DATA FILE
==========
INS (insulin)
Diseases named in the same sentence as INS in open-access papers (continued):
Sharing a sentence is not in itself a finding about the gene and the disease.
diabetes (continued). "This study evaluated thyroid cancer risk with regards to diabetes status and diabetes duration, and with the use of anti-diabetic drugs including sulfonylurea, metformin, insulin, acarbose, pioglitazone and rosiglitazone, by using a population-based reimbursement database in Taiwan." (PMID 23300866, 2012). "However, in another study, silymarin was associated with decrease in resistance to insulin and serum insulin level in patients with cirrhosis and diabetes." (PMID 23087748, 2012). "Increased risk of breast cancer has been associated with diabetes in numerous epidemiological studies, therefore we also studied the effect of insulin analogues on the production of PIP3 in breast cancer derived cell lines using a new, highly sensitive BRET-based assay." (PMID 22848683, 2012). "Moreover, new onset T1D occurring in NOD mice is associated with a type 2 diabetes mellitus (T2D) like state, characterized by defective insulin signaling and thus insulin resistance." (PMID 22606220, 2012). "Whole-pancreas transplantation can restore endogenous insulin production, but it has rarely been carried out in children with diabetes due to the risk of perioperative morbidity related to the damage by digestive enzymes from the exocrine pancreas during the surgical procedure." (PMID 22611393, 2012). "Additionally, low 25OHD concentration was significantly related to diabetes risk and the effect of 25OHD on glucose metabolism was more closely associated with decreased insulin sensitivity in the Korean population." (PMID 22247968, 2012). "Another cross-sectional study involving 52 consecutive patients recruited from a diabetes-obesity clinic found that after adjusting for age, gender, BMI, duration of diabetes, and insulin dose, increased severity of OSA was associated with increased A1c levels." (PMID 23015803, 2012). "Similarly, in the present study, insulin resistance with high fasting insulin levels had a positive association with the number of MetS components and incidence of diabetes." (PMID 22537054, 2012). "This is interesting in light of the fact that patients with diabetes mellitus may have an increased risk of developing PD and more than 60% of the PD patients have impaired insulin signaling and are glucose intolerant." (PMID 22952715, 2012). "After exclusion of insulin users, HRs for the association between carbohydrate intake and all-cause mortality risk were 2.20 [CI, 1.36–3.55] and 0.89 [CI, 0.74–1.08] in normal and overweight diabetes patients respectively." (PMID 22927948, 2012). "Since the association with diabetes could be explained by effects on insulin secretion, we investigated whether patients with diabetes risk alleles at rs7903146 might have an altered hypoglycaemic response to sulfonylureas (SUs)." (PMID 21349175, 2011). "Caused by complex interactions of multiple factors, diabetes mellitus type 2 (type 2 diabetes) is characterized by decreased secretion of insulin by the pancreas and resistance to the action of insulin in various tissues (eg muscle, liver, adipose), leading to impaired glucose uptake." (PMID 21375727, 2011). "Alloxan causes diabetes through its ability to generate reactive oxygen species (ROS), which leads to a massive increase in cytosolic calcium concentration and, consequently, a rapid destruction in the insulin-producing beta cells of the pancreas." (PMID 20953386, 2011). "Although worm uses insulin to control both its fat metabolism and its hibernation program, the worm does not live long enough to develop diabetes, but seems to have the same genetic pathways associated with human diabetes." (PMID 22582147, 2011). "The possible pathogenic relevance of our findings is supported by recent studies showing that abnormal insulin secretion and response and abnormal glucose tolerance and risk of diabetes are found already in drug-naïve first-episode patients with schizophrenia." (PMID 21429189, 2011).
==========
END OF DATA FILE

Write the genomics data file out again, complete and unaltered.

INS (insulin)
Diseases named in the same sentence as INS in open-access papers (continued):
Sharing a sentence is not in itself a finding about the gene and the disease.
diabetes (continued). "This study evaluated thyroid cancer risk with regards to diabetes status and diabetes duration, and with the use of anti-diabetic drugs including sulfonylurea, metformin, insulin, acarbose, pioglitazone and rosiglitazone, by using a population-based reimbursement database in Taiwan." (PMID 23300866, 2012). "However, in another study, silymarin was associated with decrease in resistance to insulin and serum insulin level in patients with cirrhosis and diabetes." (PMID 23087748, 2012). "Increased risk of breast cancer has been associated with diabetes in numerous epidemiological studies, therefore we also studied the effect of insulin analogues on the production of PIP3 in breast cancer derived cell lines using a new, highly sensitive BRET-based assay." (PMID 22848683, 2012). "Moreover, new onset T1D occurring in NOD mice is associated with a type 2 diabetes mellitus (T2D) like state, characterized by defective insulin signaling and thus insulin resistance." (PMID 22606220, 2012). "Whole-pancreas transplantation can restore endogenous insulin production, but it has rarely been carried out in children with diabetes due to the risk of perioperative morbidity related to the damage by digestive enzymes from the exocrine pancreas during the surgical procedure." (PMID 22611393, 2012). "Additionally, low 25OHD concentration was significantly related to diabetes risk and the effect of 25OHD on glucose metabolism was more closely associated with decreased insulin sensitivity in the Korean population." (PMID 22247968, 2012). "Another cross-sectional study involving 52 consecutive patients recruited from a diabetes-obesity clinic found that after adjusting for age, gender, BMI, duration of diabetes, and insulin dose, increased severity of OSA was associated with increased A1c levels." (PMID 23015803, 2012). "Similarly, in the present study, insulin resistance with high fasting insulin levels had a positive association with the number of MetS components and incidence of diabetes." (PMID 22537054, 2012). "This is interesting in light of the fact that patients with diabetes mellitus may have an increased risk of developing PD and more than 60% of the PD patients have impaired insulin signaling and are glucose intolerant." (PMID 22952715, 2012). "After exclusion of insulin users, HRs for the association between carbohydrate intake and all-cause mortality risk were 2.20 [CI, 1.36–3.55] and 0.89 [CI, 0.74–1.08] in normal and overweight diabetes patients respectively." (PMID 22927948, 2012). "Since the association with diabetes could be explained by effects on insulin secretion, we investigated whether patients with diabetes risk alleles at rs7903146 might have an altered hypoglycaemic response to sulfonylureas (SUs)." (PMID 21349175, 2011). "Caused by complex interactions of multiple factors, diabetes mellitus type 2 (type 2 diabetes) is characterized by decreased secretion of insulin by the pancreas and resistance to the action of insulin in various tissues (eg muscle, liver, adipose), leading to impaired glucose uptake." (PMID 21375727, 2011). "Alloxan causes diabetes through its ability to generate reactive oxygen species (ROS), which leads to a massive increase in cytosolic calcium concentration and, consequently, a rapid destruction in the insulin-producing beta cells of the pancreas." (PMID 20953386, 2011). "Although worm uses insulin to control both its fat metabolism and its hibernation program, the worm does not live long enough to develop diabetes, but seems to have the same genetic pathways associated with human diabetes." (PMID 22582147, 2011). "The possible pathogenic relevance of our findings is supported by recent studies showing that abnormal insulin secretion and response and abnormal glucose tolerance and risk of diabetes are found already in drug-naïve first-episode patients with schizophrenia." (PMID 21429189, 2011).